Wednesday, January 27, 2010

Pork Loin a la Diable

The traditional French technique of using mustard to coat something is usually referred to as "a la diable" or "of the devil," and refers to mustard's spicy flavor.  Julia Child liked to do chicken this way, usually split and broiled.  It's simple, quick, and produces amazing results.  The mustard really mellows out as it cooks, and leaves a nice tangy earthy flavor on the finish.

In this variation, I have combined Dijon mustard with Turmeric. It brings a slightly bitter floral background note adding to the complexity of the flavor.  Turmeric is ground from a root that looks very much like ginger and is found all over Southeast Asian countries.  It gives curry its bright yellow/orange color, and is commonly used in many Asian cultures.

I also used a little Tony Chachere's Creole Seasoning, a Christmas gift from my sister.  Tony's is a staple in the Louisiana kitchen and winds up on anything you're at a loss to make taste better.  It has seen many Louisianians through their first years of being on their own and learning to cook for themselves - including me!  It's mostly Cayenne pepper and garlic salt - you could substitute both of these things if you don't have access to the magic of Tony's.  I thought the heat and sweetness of the garlic would balance out the tangy earthy flavors of the mustard and Turmeric nicely.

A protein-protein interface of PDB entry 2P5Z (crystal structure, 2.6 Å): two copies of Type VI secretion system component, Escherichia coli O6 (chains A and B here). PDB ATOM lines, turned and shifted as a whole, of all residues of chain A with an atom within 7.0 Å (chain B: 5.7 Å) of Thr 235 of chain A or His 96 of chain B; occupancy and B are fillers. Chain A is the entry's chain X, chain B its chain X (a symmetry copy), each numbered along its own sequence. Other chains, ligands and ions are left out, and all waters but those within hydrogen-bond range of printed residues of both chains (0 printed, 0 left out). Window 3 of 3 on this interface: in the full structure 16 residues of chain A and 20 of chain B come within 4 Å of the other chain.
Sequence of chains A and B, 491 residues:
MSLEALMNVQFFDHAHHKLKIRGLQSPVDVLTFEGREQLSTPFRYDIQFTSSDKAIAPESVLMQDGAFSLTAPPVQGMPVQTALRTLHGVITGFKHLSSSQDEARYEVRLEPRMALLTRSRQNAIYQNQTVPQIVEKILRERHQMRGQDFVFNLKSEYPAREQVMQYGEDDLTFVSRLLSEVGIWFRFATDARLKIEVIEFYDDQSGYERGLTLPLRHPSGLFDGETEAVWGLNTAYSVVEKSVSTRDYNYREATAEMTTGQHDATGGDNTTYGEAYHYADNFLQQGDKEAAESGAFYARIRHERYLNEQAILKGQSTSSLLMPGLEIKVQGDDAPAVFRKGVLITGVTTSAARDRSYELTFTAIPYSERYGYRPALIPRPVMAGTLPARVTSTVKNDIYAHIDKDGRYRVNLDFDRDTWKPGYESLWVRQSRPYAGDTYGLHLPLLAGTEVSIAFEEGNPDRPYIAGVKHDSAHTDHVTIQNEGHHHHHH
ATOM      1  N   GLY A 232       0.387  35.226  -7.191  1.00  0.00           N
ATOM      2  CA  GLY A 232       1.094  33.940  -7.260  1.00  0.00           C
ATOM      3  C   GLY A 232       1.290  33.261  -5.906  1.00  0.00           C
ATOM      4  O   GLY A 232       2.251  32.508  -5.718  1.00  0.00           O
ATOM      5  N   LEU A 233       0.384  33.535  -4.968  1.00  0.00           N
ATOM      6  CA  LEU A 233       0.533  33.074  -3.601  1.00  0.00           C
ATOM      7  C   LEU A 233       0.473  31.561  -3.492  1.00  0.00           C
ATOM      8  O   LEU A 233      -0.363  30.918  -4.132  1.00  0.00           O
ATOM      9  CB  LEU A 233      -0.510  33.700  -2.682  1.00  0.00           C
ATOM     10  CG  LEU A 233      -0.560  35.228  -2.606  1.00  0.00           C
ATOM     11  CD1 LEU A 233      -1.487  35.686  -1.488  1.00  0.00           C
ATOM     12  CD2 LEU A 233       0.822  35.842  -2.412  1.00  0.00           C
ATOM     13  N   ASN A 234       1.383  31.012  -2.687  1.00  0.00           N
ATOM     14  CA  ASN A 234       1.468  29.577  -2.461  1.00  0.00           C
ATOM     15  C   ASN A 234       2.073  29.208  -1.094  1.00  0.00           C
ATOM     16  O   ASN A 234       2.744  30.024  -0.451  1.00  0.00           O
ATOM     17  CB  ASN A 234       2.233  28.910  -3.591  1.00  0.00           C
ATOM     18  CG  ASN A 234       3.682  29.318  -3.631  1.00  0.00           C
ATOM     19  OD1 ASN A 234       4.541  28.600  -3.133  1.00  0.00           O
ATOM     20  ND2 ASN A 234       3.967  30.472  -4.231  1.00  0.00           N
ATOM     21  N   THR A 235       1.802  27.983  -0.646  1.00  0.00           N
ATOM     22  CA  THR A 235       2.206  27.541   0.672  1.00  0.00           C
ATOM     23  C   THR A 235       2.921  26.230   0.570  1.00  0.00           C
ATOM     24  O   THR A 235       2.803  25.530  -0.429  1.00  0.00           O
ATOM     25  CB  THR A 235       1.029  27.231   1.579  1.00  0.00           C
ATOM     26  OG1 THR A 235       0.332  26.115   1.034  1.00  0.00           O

This was easy to put together and the scraps that I tasted were delicious.  I would serve it at a dinner party, no question, but it's going to make excellent sandwiches for Dan over the course of this coming week.  If you're not a fan of red meat, you could easily substitute chicken for the pork with equally delicious results.  Just increase the roasting time and make sure your chicken is cooked completely through.

Pork Loin a la Diable
1 pork loin
2 tablespoons mustard
2 cloves galic
1 teaspoon turmeric
2 teaspoons Tony Chachere's Creole Seasoning
2 tablespoons vegetable oil
salt and pepper
  1. Combine mustard, garlic, turmeric, and Tony's in a food processor.  Pulse until the garlic is finely minced.  Drizzle in the oil to form an emulsion with the food processor on and taste for seasoning when the oil is completely incorporated.  Correct with salt and pepper as necessary.
  2. Coat the pork loin with the mixture and sear in a dry hot non-stick oven-safe skillet.  You need not add oil because of the oil in the mustard mixture.
  3. Brown the pork on the stove and transfer to a 350˚ oven.  Roast for about 30 to 45 minutes depending on the size of the pork loin and how done you would like it to be.  I cut my pork loin into three pieces before roasting so that it would be easier to brown in one skillet.

With wine: For a white, a dry Gewurztraminer or Riesling from Alsace would be a lovely choice.  Avoid anything sweet because the saltiness of this dish will make it seem even sweeter.  If you're looking for a red, think about a low alcohol Barbera d'Asti, a fruity Crianza Rioja, or an earthy Grenache-based Southern Rhone like Gigondas.  Just about any dry rosé would also be wonderful - I am partial to those from Southern France.  In all cases, the fruity flavors of the wine should balance out the earthy tangy richness of the pork nicely.

Bon appetit!